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[[credit]] Larkin Photo [[/credit]]
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[[caption]]Finish of the ten-mile automobile race on the Tanforan track-F.J. Wiseman, in a 40-horse power Stoddard-Dayton, winning; Bert Dingley, in a 40-horse power Chalmers-Detroit running second and C.S. Howard in an [[cutoff]][[/caption]]

Santa Rosan Makes Best Lap Record in Great Automobile Drive

Fred J. Wiseman, the Santa Rosa boy, won fourth place in the great automobile race at Crown Point, Indiana, yesterday. This is considered a fine record, considering that he drove the smallest car the Stoddard-Dayton make, a 25-horsepower.
But for engine trouble during the memorable race Wiseman would have done better, according to a telegram received in this city last night. As it was he made the record lap.
Wiseman is expected to drive again today in the Cobe cup race, taking Englebacks place for the last two hundred miles. He recently demonstrated his ability to round corners at the rate of sixty miles an hour, while Engleback's time was fifty.
Don C. Prentiss received a telegram from Wiseman last night telling him of the result of the great race. The cars finished as follows:
Chalmers-Detroit, 1; Locomobile, 2; Marion, 3; Stoddard-Dayton, 4. The distance was 236 miles.[[/column]]

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Daring automobilists at the start of the race against time from Oakland to San Francisco, a diagram showing how the car crashed into a tree, J. J. Peters, mechanician (above), and Fred J. Wiseman, driver, who were critically injured.

[[image photo of two men in number 12 car]] 

[[image - cartoon drawing of car that shows an arrow approaching a tree and then the has hit a tree with two men thrown from the car]] [[captions F.J. WIESMAN, COURSE TAKEN BY MACHINE AFTER ACCIDENT. AUTOS PROPER COURSE]]

[[images of two photos of men with goggles on their heads]]


[[column]]By W. H. B. FOWLER
FORTY miles over a California road in forty-one minutes--that's going some. This was the feat of a Stoddard-Dayton car in the early hours of yesterday morning, when it established a new round-the-bay record and won the privilege of having its name engraved upon the Tourist trophy. The total time for the trip from Twenty-third and Fruitvale avenues, in Oakland, to the ocean beach in this city, a distance of approximately ninety miles, was 2 hours 9 minutes and 13 3-5 seconds, which clips ten minutes from the time made by G. C. Murray in an Auburn car a few days ago.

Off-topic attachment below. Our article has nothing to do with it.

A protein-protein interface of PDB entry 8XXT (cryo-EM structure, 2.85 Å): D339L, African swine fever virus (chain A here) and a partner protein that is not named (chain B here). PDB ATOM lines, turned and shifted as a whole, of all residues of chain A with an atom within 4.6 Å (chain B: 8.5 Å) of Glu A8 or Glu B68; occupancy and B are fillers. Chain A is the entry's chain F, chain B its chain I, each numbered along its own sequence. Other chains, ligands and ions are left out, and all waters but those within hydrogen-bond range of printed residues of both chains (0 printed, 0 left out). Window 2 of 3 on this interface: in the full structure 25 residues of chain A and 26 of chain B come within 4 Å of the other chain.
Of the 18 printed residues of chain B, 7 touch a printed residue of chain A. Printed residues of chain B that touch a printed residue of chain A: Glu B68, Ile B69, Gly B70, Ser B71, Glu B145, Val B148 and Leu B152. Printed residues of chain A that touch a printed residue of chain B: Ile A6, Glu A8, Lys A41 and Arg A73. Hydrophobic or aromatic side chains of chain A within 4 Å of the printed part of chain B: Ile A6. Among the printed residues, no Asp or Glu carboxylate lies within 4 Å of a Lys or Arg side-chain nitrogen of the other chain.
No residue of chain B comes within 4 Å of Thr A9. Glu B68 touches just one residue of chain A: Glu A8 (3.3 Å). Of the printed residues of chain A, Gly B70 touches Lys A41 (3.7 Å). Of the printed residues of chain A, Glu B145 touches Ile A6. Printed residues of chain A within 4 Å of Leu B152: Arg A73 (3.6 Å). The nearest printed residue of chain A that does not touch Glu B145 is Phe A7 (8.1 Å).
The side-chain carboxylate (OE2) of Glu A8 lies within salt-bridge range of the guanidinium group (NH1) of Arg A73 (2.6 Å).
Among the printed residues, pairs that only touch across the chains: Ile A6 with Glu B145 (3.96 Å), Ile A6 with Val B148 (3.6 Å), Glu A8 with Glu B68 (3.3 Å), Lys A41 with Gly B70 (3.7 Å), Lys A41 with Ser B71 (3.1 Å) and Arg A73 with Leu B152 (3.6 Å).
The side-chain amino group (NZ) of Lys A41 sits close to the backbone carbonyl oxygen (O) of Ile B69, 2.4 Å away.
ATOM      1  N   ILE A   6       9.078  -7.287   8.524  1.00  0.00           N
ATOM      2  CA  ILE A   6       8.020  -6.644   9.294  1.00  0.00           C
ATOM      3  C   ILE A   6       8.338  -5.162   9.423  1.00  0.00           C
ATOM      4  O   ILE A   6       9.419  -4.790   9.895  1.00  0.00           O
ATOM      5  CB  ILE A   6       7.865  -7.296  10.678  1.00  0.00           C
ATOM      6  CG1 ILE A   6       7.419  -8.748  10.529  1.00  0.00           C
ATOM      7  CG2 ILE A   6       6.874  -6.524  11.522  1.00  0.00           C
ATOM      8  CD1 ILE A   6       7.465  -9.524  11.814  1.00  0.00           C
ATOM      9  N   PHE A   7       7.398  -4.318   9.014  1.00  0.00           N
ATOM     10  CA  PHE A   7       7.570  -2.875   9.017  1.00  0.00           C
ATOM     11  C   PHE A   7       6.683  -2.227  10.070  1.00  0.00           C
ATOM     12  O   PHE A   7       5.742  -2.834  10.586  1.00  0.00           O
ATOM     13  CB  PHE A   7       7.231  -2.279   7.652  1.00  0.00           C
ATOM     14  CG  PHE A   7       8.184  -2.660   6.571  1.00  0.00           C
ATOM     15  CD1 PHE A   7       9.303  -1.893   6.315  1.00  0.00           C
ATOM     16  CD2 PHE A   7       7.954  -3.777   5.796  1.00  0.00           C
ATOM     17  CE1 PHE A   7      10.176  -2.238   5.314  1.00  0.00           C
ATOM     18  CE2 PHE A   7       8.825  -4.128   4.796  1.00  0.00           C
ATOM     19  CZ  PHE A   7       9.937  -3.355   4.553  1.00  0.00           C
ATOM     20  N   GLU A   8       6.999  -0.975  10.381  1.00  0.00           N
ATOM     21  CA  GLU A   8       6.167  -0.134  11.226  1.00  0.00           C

The Stoddard-Dayton car was in the hands of Fred Wiseman, the veteran Stoddard driver, who took third place in the road race at Santa Rosa last week, and his companion was M. Peters, who rode with Ben Noonan in the winning Stoddard at Santa Rosa. The car was sent away from Oakland exactly at 5 o'clock by H. L. Pelton, manager of the Northern Tourist branch.
"I never traveled so fast in my life before." said Peters after the race. "On that stretch of forty miles to the St. James Hotel, in San Jose, we had some beautifully long stretches of fine road, and Wiseman opened the throttle to the limit and sat tight. The speedometer at times showed seventy miles an hour, but the going was so fine that we would not have known we were going so fast except that we hardly saw something in the distance ahead of us before it was away behind, hidden in our dust. Space was simply annihilated, and when we pulled up at the St. James to register our time it was forty-one minutes for the forty miles.
"With good luck we should have come back almost as fast on this side, but it was not to be. Somewhere about Santa Clara the body on the car decided it had had enough speed for the day and started to leave us. This interfered with our gasoline tank, and pretty soon the tossing body broke the gasoline pipe. Wiseman and I taped the ends of the pipe together, and then began the really strenuous time.
"I got a good grip on the rear body with one hand and grabbed the dashboard with the other, trying to hold things together while Fred used his best skill and judgment to make the fastest time and still keep us all together. You can appreciate his task if you will imagine me spread out from dash to tonnean, hanging on to everything that was loose. Seven times the gasoline pipe got apart, and each time meant more delay and then still more 'hurry up' when we got moving again. After a while I got so tired and numb that I didn't much care what happened.
"All the time we were losing gasoline, and occasionally, when we were nearing the end of the run, the engine didn't cough just right. We knew we were shy on gas, and toward the end Fred forced her for all she had. Finally, after a run up the ocean boulevard that made a mile a minute seem slow, we shot by the finishing point. We had just enough gas to turn and run back to the timers, when the engine went dead for lack of fuel. The run can be made in one hour and fifty minutes under right conditions, and that is the mark that we will put on the cup soon."
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